Translate

Tuesday, May 13, 2014

Color - Glorious Color

Color - Glorious Color

Patricia L. Cummings

I have to admit something. As a child, in say, about 6th grade, my mother bought me a skirt. I knew that she haunted the "bargain basement" of the local store called "Pariseau's" on Elm Street in Manchester, long out of business now, but very much in vogue when Elm Street was the main street in town where there were all kinds of shopping opportunities. Well, back to the skirt. Today, I would love this item of apparel that I refused to wear as a child. The scale of color treatment across the surface was boisterous and in mostly purple, white, and my memory stops there. I just knew that I had no intention of wearing the item. I thought the kids would laugh at me. I hid this item deeper and deeper in a chest of drawers and eventually, it found its way to the trash. I am appalled now, not only for my strong reaction to the colors and whirling designs but also how I "sneaked" the skirt out of the house. I wish I had it back. It would go into a quilt. The heavy cotton would last forever.


A quick look at Nature shows us how colors that are distinctly different combine to create an overall lovely effect. Here we see flowering ground phlox, pansies, and a flowering quince bush coexisting in harmony. Photo by James Cummings


We "think" we know all about color. At least, we develop strong preferences for certain colors. When we become quilters, we expand that color base, often due to whatever fabrics surround us at the moment.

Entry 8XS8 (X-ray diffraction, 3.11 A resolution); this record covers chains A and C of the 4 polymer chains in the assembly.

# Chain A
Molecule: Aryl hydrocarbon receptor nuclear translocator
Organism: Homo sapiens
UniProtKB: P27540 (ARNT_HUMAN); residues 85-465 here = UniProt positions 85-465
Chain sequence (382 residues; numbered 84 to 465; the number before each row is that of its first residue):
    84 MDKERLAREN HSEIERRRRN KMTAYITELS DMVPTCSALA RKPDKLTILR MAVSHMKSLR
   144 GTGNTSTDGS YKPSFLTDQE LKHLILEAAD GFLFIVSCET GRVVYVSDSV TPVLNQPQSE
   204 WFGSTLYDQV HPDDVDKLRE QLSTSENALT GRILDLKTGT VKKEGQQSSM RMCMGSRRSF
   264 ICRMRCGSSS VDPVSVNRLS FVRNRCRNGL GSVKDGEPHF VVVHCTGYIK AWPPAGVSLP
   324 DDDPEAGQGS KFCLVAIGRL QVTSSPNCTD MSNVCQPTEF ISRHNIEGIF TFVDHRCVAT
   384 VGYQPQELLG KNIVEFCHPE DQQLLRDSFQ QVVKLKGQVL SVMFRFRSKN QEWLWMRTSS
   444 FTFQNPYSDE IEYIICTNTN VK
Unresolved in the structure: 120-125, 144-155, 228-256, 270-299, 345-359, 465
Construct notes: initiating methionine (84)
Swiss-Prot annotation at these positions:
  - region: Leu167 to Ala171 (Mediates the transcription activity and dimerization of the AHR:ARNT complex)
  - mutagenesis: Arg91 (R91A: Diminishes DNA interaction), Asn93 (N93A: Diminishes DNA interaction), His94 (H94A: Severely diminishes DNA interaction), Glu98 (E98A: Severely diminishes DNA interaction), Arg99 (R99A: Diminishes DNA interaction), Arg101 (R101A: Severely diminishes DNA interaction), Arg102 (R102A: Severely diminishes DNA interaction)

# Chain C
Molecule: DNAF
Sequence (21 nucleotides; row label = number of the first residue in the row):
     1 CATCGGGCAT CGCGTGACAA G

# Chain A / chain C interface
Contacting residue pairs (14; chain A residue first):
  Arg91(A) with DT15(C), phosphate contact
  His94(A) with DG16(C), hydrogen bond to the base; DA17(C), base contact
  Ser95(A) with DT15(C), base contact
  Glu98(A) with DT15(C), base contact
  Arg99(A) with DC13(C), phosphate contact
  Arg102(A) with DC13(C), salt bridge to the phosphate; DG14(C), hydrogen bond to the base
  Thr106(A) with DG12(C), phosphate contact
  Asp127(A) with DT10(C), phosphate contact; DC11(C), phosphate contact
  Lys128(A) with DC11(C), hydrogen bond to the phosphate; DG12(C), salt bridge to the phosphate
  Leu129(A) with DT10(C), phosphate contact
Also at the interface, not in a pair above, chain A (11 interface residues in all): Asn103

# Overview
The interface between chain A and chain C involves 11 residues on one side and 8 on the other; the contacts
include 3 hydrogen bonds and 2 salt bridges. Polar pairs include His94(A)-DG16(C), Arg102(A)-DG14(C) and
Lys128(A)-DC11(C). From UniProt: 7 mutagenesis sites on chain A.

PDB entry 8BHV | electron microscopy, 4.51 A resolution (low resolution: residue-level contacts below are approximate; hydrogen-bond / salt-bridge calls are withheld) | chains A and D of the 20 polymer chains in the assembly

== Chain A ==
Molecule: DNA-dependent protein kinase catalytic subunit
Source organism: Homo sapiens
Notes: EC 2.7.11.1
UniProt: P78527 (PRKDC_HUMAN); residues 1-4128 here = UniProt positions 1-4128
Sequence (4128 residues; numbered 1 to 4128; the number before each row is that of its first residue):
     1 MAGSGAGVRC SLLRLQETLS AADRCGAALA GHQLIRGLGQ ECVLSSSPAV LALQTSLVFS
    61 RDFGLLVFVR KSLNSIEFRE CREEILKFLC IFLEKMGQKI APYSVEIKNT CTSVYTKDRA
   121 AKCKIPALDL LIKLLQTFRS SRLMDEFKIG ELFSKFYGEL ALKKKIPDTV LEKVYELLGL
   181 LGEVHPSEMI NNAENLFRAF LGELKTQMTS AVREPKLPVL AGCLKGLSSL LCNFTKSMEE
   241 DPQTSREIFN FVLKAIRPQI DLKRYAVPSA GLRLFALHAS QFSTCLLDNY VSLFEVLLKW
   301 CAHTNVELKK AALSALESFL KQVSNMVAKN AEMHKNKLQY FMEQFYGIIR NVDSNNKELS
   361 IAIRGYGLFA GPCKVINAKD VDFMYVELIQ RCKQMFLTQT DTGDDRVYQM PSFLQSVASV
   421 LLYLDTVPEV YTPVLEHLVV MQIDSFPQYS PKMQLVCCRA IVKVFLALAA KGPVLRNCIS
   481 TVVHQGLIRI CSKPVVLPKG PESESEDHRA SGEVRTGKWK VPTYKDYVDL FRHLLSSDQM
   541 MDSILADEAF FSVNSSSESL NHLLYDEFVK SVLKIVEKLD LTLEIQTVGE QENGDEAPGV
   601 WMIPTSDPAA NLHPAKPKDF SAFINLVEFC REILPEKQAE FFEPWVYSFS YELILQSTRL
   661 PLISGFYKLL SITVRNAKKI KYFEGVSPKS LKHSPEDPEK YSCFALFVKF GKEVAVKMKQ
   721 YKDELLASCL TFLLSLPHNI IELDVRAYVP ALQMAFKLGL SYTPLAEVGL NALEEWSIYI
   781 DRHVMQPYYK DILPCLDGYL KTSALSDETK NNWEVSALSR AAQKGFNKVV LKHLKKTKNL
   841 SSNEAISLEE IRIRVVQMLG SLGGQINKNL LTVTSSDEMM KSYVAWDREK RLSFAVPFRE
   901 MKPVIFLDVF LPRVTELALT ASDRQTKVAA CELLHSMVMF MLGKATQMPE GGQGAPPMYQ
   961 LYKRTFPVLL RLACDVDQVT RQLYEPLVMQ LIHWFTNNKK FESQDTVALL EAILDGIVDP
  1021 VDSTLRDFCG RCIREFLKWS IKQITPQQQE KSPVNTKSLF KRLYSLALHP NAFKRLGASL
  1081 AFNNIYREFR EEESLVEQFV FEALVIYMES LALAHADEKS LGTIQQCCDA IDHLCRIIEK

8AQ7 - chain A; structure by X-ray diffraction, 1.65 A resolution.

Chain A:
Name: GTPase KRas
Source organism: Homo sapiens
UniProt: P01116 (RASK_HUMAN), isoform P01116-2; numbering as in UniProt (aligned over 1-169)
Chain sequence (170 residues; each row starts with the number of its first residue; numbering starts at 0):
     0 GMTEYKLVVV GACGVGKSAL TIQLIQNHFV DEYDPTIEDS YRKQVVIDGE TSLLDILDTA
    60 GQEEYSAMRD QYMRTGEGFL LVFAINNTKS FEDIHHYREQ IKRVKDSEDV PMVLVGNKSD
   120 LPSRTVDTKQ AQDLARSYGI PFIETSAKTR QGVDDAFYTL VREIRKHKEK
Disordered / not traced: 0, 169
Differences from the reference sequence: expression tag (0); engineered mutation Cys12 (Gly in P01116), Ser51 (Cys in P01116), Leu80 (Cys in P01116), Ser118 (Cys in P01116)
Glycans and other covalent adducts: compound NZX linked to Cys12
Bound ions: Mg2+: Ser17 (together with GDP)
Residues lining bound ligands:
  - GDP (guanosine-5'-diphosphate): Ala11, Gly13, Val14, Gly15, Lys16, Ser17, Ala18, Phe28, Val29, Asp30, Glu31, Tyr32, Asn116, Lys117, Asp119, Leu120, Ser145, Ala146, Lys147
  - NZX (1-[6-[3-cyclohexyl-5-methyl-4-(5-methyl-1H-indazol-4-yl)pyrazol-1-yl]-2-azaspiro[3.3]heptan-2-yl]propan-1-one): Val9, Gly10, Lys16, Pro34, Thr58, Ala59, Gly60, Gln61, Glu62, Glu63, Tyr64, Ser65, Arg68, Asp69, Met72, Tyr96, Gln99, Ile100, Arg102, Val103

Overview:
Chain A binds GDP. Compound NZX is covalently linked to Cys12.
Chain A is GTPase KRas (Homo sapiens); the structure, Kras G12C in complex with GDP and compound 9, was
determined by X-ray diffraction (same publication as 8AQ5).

This is a Jacobean style Bell Pull I made that has a lot of embroidery and repeated bouteh shapes. I worked in on antique linen given to me by a  friend. The design was published in The Quilter magazine years ago when I re-created it based on a table runner or bell pull that we found in New York state. Photo by James Cummings


Quilts & Color

Be sure to check out the Museum of Fine Arts gift shop to purchase a copy of a new book based on the quilts held in the Pilgrim/Roy Collection. Many derivative items from coffee cups to placemats and diaries have been produced to market along with the newly-installed exhibit that will be in place at the museum until July 27, a real treat for those who can navigate Boston traffic. For other couch potatoes like myself, I cannot wait to see the book. I happened to order it online because I could get free shipping due to the fact that I ordered Ann Hermes new book at the same time. Every penny counts but I knew that both books were a "must have" for my library and free shipping on amazon was too good a deal not to take.

The Yard

In the past few days, the yard is coming alive with all kinds of color. The lilacs are smelling fragrant although they are  not yet ready to bloom. We planted some petunias. The hummingbirds are back and have found the new location of their feeder. Fun to watch them! Jim has begun planting the vegetable garden and has accomplished many spring clean-up chores. I am happily set up in the den, quilting a wholecloth quilt project when I am not in my studio working on a large counted cross-stitch piece. In the meantime, I check manuscripts as they come in for my final approval. Life is good. It's nice to be "home." Yes, there is no place like home, a place where colors do matter!


Post a Comment